Type constraints restrict by limiting the type accepted. By this you can only accept types, which contain some properties or a set of subtypes.

Variable concept:

```
template<typename T>
concept bool TypeHasTypeVar = requires { typename T::type; };
```

Function concept:

```
template<typename T>
concept bool TypeHasTypeFn ()
{
return requires { typename T::type; };
}
```

The previous concepts requires the type `T`

to have a subtype `::type`

, such that when replacing `T`

in `T::type`

yields a valid type.

The struct `foo_type`

has a C++11 *typedef*, also known as a `using`

. It introduces a new type called `type`

in `foo_type`

.

```
struct foo_type
{
using type = int;
};
```

Replacing `T`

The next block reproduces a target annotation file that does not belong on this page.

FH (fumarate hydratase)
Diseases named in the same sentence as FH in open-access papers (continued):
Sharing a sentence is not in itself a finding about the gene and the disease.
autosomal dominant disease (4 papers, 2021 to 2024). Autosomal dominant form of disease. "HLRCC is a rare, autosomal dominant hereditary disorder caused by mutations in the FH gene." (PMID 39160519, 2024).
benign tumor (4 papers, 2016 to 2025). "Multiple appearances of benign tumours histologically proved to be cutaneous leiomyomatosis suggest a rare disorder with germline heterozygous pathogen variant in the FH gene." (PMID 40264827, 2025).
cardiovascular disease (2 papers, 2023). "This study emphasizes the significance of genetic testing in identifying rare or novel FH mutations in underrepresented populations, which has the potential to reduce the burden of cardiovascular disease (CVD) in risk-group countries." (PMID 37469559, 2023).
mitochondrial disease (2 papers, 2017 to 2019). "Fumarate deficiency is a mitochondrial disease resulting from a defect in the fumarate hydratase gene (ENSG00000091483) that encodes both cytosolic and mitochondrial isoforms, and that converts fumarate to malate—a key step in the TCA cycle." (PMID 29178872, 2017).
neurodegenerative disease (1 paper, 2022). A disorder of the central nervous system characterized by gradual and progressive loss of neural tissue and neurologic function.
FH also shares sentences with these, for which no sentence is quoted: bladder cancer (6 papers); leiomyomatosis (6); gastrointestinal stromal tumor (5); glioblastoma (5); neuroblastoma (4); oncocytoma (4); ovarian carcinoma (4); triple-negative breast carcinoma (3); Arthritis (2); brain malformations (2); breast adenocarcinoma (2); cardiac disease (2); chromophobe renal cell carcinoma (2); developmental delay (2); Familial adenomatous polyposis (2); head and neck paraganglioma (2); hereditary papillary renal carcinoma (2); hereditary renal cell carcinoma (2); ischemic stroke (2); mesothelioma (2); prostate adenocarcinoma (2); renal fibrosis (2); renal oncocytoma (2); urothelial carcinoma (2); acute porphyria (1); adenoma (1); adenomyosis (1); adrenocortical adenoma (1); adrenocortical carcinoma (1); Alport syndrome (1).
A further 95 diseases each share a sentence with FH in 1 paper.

in `T::type`

where `T = foo_type`

, will yield a valid type. `foo_type::type`

is a valid type, and compilation may resume because this constraint is satisfied.

If you were a library author, you can use type constraints to get early error messages for your users if their user supplied types does not implement the required set of types.

Most STL containers have a `key_type`

and `value_type`

. If you require such type, you can require it with a type constraint.

Implicit conversion checks if a operation between two concepts result in an other type without specifying the type explicitly.

```
template<typename T>
concept bool ImplicitBoolVar = requires(T a, T b)
{
{ a == b } -> bool;
};
```

The comparison `a == b`

must yield a boolean value.

```
template<typename T>
concept bool ImplicitBoolFn()
{
return requires(T a, T b)
{
{ a == b } -> bool;
};
};
```

`ImplicitBoolVar`

and `ImplicitBoolFn`

have identical semantics, only difference is the first one is implemented as a *variable concept*, and the second one as a *function concept*.

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